Consulting the Core Services database does somewhat limit the information Variant Interpreter can offer physicians. Typically, programs like this will provide transparency into how an interpretation was reached, for instance with a link to ClinVar where the evidence linking a variant to a disease may be documented. However, for now Illumina will only provide broad statistical information on variants that were found and analyzed in its Core Services lab.
Variant Interpreter also stands out for using phenotypic data on patients—clinical traits like their symptoms and treatment histories—to filter variants of interest. For labs embedded in hospitals, this information can be funneled straight from the EMR to the laboratory information management system, Clarity LIMS, that comes with the BaseSpace Suite. This feature can save physicians from a deluge of genomic data that may be irrelevant to the case in front of them.
The biggest market for the suite is likely to be smaller labs just beginning to use genetic testing. A lab buying its first Illumina sequencer is likely to need a great deal of new compute infrastructure to make use of it; BaseSpace provides that as a unified service. “Our mission is basically to lower the barrier to genomics,” says Chikarmane. “One of the things we’re finding more and more is that, while the cost of sequencing is going down, the cost of processing all the data that comes off the sequencer and doing the interpretation has been stuck in the same place it has been for years.”
However, Illumina is also pitching its unified analysis product to established labs doing genomics on a larger scale. These labs already have their own systems in place to handle their analysis and interpretation, often through a combination of vendor-provided, open source, and custom-built software. But Chikarmane says that the volume of DNA sequencing is starting to outpace many of these legacy systems, and a comprehensive service offering may be attractive even to labs that have traditionally dealt with their bioinformatics in-house. It helps that the pieces in the BaseSpace Suite are exchangeable, just like in the BaseSpace Sequence Hub, so users are not bound to exclusively using Illumina-designed tools. Many of the most popular software kits, like GATK and the Tuxedo Suite, are already present in Illumina’s “app store.”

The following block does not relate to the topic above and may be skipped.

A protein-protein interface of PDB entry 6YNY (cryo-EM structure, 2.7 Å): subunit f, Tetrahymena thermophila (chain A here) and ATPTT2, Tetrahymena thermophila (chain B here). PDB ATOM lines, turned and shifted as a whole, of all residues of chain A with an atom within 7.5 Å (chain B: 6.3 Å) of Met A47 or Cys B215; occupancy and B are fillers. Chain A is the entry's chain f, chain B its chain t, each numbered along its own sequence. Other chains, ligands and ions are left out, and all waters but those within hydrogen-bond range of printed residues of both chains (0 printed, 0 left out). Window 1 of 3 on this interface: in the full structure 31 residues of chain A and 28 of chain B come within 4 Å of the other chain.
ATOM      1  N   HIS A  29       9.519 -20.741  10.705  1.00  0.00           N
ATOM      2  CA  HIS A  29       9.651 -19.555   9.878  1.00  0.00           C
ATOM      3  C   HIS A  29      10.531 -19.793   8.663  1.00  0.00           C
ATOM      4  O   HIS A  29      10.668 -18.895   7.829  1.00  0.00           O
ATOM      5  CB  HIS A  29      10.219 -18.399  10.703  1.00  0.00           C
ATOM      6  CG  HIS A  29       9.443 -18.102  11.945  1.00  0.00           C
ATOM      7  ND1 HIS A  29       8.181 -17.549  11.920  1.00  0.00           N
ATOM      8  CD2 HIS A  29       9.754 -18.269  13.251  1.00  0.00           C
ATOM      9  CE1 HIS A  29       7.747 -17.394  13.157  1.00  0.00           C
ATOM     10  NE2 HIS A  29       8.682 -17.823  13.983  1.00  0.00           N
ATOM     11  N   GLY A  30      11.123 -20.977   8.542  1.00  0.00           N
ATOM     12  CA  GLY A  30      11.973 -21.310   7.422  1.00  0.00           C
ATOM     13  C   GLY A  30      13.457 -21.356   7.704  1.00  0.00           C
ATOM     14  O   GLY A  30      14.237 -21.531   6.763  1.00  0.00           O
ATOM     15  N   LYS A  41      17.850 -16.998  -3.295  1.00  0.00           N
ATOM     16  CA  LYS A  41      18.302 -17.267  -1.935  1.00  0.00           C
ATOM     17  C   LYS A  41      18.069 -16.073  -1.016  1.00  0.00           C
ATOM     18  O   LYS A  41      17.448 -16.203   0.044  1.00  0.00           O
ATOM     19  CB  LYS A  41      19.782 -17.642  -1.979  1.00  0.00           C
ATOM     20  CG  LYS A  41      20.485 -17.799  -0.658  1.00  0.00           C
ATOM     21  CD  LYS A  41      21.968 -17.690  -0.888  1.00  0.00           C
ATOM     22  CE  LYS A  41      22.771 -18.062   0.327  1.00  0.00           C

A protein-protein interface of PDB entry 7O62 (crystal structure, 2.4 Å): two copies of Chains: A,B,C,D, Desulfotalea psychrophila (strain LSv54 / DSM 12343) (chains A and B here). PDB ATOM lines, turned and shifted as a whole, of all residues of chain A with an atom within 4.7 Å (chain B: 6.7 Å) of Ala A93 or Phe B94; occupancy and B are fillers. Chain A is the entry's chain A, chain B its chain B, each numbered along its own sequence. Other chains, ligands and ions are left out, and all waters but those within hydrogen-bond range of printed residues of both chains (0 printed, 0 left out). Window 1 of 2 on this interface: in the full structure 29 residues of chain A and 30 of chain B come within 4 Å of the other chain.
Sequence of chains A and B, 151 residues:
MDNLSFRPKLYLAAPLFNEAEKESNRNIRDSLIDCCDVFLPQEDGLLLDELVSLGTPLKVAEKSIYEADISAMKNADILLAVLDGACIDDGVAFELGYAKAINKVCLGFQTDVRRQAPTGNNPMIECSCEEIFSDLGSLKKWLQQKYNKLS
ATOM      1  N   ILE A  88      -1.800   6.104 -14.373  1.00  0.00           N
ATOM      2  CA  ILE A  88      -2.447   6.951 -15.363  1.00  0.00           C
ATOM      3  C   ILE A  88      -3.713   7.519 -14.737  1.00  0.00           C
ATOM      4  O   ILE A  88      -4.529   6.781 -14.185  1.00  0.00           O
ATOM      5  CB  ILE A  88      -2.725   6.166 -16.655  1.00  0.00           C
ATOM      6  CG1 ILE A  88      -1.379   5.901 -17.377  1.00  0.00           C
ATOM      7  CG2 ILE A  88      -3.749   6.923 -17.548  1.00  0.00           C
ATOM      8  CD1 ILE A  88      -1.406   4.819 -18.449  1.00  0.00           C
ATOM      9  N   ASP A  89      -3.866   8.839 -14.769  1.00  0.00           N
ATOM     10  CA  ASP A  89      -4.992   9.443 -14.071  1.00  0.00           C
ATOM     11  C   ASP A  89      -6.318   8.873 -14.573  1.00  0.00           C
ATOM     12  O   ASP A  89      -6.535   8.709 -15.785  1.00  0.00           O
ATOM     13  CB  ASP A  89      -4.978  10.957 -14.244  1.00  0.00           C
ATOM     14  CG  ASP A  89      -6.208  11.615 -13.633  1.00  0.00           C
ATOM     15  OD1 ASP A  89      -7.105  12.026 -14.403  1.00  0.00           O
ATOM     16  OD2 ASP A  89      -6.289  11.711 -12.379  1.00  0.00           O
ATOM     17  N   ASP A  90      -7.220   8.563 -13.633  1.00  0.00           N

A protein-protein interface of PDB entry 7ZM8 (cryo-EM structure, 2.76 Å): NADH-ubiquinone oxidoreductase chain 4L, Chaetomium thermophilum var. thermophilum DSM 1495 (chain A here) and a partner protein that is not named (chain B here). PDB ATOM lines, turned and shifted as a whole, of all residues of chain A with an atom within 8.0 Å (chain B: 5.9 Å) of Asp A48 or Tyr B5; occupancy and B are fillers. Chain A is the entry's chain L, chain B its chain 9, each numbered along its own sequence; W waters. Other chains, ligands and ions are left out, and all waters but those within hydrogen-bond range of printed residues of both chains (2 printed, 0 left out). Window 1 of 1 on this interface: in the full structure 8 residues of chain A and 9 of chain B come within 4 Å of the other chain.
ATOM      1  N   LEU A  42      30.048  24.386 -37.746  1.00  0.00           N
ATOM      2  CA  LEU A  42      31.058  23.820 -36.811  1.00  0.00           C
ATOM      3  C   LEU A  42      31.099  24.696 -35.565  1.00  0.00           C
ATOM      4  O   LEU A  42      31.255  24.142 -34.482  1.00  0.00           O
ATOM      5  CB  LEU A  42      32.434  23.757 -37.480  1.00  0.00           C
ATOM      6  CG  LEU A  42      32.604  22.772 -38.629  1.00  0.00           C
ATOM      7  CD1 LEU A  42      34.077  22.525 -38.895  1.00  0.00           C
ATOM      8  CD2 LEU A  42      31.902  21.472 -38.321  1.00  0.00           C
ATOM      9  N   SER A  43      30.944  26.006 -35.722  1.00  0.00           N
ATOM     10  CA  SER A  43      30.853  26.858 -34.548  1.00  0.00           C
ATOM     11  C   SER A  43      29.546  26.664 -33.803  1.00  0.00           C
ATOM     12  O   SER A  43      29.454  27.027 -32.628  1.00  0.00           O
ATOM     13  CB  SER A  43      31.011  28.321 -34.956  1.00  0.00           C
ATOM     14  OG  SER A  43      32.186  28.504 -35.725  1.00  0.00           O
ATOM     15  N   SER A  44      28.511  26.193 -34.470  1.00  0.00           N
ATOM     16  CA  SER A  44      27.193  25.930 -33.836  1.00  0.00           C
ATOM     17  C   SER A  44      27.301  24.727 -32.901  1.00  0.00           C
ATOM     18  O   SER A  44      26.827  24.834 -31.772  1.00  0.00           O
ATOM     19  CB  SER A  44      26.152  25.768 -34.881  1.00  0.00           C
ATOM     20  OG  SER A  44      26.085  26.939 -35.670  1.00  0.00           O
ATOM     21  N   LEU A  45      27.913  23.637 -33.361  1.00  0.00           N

The BaseSpace Suite also includes two programs geared to the interests of larger labs connected to hospital networks or pharma companies. Cohort Analyzer, previously called NextBio Clinical, connects genomic data with individual patient IDs, to track traits and outcomes across groups of individuals and over time. Correlation Engine, previously NextBio Research, is aimed more at basic research, tapping into the NextBio and Illumina knowledge base for gene pathway analyses and preclinical studies on disease models.
Illumina is not the only sequencing company to move heavily into software in recent years. Thermo Fisher has a similar unified solution in its Torrent Suite and Ion Reporter software, and QIAGEN, which recently released its first sequencer, embedded analysis and interpretation software as a package with the machine.
The BaseSpace model, however, is slightly less of a walled garden, letting users add or swap in third-party tools from the Sequence Hub while keeping their data inside the Illumina cloud. There are currently around 80 apps in BaseSpace, almost half from outside developers, who may make their tools free or charge on a subscription or pay-as-you-go basis. Because Illumina charges for storage and for the BaseSpace Suite as a service, not for the use of its tools, the company’s incentive is to invite as many new programs into the Sequence Hub as possible, even where they overlap with its own products.
“If I look at the whole industry, there’s a lot of do-it-yourself out there, but especially the [customers] that are commercially focused are looking for package solutions,” says Chikarmane. “We want to make sure that between our own applications we are as seamlessly integrated as possible, so they have a certain advantage. But we don’t do anything to prevent them from adopting third party applications.”